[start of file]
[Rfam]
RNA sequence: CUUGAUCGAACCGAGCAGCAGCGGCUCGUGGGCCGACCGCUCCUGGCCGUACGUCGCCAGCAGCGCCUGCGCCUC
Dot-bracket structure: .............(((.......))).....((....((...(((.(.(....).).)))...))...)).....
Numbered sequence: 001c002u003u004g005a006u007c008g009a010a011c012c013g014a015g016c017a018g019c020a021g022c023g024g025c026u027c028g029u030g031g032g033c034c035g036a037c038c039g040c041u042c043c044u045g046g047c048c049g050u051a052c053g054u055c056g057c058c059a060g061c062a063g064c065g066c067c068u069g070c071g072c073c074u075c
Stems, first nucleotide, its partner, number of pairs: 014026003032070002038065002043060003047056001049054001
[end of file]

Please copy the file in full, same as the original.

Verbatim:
[Rfam]
RNA sequence: CUUGAUCGAACCGAGCAGCAGCGGCUCGUGGGCCGACCGCUCCUGGCCGUACGUCGCCAGCAGCGCCUGCGCCUC
Dot-bracket structure: .............(((.......))).....((....((...(((.(.(....).).)))...))...)).....
Numbered sequence: 001c002u003u004g005a006u007c008g009a010a011c012c013g014a015g016c017a018g019c020a021g022c023g024g025c026u027c028g029u030g031g032g033c034c035g036a037c038c039g040c041u042c043c044u045g046g047c048c049g050u051a052c053g054u055c056g057c058c059a060g061c062a063g064c065g066c067c068u069g070c071g072c073c074u075c
Stems, first nucleotide, its partner, number of pairs: 014026003032070002038065002043060003047056001049054001